Guest Post: Reflections on SWE’s 41st Annual Conference



Today we have a guest post from Jim Laughren, CWE who gives us his impressions of last week’s SWE Conference. 

Reflections on SWE’s 41st Annual Conference from Jim Laughren, CWE

The 2017 Portland Conference of the Society of Wine Educators was one of the best events I have ever attended, a sentiment that I realize I have expressed more than once in past years. Unquestionably, Shields and the SWE Home Office crew, as well as the Executive Committee and Board Members work extremely hard to maintain the high standards of the conference. They assure that personable, qualified speakers present sessions of genuine interest and, occasionally, enlightenment. All as it should be, and usually is.

But like most SWE members, I have attended many wine seminars and conferences through the years, some excellent, some good, some that could have been missed. Speakers have ranged from teachers of outstanding ability to others less adept, even if equally enthusiastic. And of course, there’s been the random bonehead or ego maniac at the podium, no doubt to make us appreciate the good ones even more.



This year, however, in flipping through conference pics and paying closer attention to my surroundings in sessions that I attended, an overlooked aspect of SWE’s program came clearly into focus. I’ve often felt that the Society conference is unique but other than “bigger” and “more” I wasn’t sure why. Lots of wine gatherings and seminars feature prominent speakers; incredible lineups of wine are practically de rigueur.

What, if anything, truly sets the SWE conference apart from all other such conclaves? The answer, I have come to realize, is the audience.

Not the fact that we rub elbows with other aficionados or that one needn’t have more than a serious interest in things vinous to be included, not even that it’s practically impossible to tell the professionals from the amateurs among those in the crowd, though all such aspects are wonderfully important. What’s truly unique about this conference is the number of speakers and presenters who delight us at their session, only to slip quietly into the audience at the next.

Look around—the MS and the MW and the industry headliner who all dazzled at their own presentations are sitting in everyone else’s sessions, whether led by a newly minted CSW or an uncredentialed student of some other region or aspect of wine.



Go to almost any wine conference open to both pros and the public and your only sighting of the big shots and of the headline speakers is while they pontificate from on high. They simply don’t mingle with the masses at most of these events.

Yet, the SWE’s own cadre of big names and big credentials—and we’ve got them: MWs and MSs and DWSs and CWEs and industry mavens enough to shake a stick at—attend our annual conference as much to receive as to give, to learn as well as to share. By their very presence they remind us that wine is a gigantic subject, one that no single person or palate can or will ever understand completely. It’s the mystery of wine, of what it is and what it’s been and what it will become that these students of the grape accept and acknowledge by their willingness to slip into the crowd and be one with all of us in our quest to learn and enjoy and appreciate.

So next year as you settle in to your various sessions, take a gander around the room. And realize that winos extraordinaire who have spent the last ten or twenty years pursuing credentials, in serious study, the industry movers and shakers, are just as interested in the topic about to be explored as you are. An MS here, and there another. An MW across the room. Give them a smile or a thumbs-up, say hello between sessions.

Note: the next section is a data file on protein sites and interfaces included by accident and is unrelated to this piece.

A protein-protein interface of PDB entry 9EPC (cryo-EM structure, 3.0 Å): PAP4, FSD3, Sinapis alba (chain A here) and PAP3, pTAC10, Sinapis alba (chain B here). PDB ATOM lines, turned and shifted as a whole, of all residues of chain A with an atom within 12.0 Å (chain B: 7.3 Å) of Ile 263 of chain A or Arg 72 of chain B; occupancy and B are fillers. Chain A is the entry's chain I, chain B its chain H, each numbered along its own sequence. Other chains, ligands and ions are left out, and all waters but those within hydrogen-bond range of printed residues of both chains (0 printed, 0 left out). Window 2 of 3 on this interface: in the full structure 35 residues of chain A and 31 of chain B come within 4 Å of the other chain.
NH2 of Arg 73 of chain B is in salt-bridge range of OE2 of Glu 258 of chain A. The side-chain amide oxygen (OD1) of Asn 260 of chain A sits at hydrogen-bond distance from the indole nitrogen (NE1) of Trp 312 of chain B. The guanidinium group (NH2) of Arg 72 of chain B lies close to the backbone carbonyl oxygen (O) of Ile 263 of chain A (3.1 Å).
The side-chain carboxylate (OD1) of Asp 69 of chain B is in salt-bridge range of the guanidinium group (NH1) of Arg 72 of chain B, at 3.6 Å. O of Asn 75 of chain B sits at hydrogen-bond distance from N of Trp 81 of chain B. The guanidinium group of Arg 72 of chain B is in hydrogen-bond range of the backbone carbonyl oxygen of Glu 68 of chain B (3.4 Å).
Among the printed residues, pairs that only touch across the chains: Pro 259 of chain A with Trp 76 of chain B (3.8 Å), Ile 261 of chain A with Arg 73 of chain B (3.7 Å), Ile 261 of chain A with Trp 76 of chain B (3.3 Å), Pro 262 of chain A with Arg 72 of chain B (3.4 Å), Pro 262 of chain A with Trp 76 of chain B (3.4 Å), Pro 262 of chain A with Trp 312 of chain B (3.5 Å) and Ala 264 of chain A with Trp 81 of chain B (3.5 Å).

Remember, at most venues these are the people who speak and split. At the Society of Wine Educators, they’re here, like the rest of us, to learn and to listen; to meet and network and revel in all that is wine. Not many places where the audience is as keen on the subject as the instructors. And that, I suspect—the quality of our educational offerings as evidenced by the quality of our audience—is a big part of what raises the Society of Wine Educators Annual Conference above the competition.

20861780_1639272976105688_4465641786469263325_oSee you next year.

Jim Laughren, CWE—Chicago, Illinois—8/17/17

About the author: Jim Laughren, CWE is the founder of WineHead Consulting in Chicago. He has been buying, selling, drinking, trading, collecting, sourcing, importing, distributing, studying, consulting, and writing about wine for most of his life. He is the author of ‘A Beer Drinker’s Guide To Knowing & Enjoying Fine Wine,’ a Kirkus ‘Indie Book of the Year’ in 2013, and has a second book, ’50 Ways To Love Wine More,’ scheduled for release this year. He travels frequently to wine regions around the world and greatly enjoys expanding wine’s “customer base” by introducing new drinkers to the pleasures of the fermented juice.

Are you interested in being a guest blogger or a guest SWEbinar presenter for SWE?  Click here for more information!


Bookmark the permalink.

One Response to Guest Post: Reflections on SWE’s 41st Annual Conference

  1. Missi Holle says:

    Nicely said, Jim! I couldn’t always put my finger on what makes it special either (besides the high level education) but I think this reflection nails it. The people make a paramount difference. I often learn as much in the hallways between sessions as l do in class.

Leave a Reply

Your email address will not be published. Required fields are marked *